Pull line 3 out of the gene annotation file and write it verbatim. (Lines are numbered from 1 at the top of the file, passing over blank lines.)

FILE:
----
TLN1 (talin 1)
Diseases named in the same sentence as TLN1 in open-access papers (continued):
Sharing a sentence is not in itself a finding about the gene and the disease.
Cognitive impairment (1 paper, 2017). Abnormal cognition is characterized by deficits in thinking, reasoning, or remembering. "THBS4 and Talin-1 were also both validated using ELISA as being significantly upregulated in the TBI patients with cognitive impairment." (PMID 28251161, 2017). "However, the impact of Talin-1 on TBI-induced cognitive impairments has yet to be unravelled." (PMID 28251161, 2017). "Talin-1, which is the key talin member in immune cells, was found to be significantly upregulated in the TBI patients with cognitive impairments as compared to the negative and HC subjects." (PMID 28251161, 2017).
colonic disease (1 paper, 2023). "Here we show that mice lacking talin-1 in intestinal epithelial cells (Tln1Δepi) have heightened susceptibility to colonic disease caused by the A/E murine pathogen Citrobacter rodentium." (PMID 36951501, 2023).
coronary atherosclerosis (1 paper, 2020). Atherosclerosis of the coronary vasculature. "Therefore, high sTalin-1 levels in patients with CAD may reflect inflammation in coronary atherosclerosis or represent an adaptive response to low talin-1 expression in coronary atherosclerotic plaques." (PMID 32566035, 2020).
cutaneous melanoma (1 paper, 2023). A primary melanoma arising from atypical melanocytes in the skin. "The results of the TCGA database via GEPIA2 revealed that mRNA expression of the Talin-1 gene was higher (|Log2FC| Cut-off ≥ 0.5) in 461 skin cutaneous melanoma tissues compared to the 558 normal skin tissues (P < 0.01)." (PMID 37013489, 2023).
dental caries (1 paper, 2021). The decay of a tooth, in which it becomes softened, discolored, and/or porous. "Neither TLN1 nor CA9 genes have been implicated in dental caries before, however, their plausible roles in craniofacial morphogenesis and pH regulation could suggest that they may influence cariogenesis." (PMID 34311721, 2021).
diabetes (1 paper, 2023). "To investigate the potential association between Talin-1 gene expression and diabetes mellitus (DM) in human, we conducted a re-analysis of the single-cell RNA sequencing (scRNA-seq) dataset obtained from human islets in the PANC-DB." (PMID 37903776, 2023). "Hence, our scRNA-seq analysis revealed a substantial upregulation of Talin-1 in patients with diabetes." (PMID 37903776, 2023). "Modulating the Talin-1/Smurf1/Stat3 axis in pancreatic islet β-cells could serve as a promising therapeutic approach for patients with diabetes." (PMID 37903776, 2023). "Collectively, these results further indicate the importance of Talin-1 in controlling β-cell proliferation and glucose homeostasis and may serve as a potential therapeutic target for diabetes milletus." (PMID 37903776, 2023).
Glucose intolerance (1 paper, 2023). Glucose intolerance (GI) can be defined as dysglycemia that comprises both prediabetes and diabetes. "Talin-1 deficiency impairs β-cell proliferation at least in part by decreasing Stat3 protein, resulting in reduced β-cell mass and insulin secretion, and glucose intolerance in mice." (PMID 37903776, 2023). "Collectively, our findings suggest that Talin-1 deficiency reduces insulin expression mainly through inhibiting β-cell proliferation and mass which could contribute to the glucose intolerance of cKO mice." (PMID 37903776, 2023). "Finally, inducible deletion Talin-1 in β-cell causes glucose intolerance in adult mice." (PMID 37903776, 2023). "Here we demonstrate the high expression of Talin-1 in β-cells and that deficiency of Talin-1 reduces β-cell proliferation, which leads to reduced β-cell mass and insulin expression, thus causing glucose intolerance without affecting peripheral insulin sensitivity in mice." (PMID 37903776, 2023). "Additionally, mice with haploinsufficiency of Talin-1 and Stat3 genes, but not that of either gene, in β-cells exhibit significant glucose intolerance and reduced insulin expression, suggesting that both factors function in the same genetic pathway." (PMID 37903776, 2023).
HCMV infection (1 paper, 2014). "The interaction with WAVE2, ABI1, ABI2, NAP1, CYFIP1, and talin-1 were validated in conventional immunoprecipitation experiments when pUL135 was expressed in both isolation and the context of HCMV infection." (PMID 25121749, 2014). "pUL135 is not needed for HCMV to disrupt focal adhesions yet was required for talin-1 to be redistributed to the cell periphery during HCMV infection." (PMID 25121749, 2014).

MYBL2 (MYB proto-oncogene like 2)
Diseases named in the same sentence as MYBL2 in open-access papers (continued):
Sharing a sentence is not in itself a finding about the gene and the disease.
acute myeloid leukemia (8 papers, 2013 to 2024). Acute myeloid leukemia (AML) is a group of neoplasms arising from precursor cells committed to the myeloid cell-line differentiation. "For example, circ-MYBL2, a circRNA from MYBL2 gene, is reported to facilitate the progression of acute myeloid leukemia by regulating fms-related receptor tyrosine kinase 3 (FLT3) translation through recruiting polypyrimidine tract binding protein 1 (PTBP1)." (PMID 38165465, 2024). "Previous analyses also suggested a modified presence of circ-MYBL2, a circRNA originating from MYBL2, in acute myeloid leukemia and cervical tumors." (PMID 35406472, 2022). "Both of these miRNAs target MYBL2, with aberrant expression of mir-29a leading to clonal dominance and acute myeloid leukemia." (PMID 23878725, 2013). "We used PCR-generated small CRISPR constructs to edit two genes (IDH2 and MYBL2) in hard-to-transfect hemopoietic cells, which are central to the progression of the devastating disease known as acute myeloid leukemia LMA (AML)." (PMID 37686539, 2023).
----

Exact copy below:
Sharing a sentence is not in itself a finding about the gene and the disease.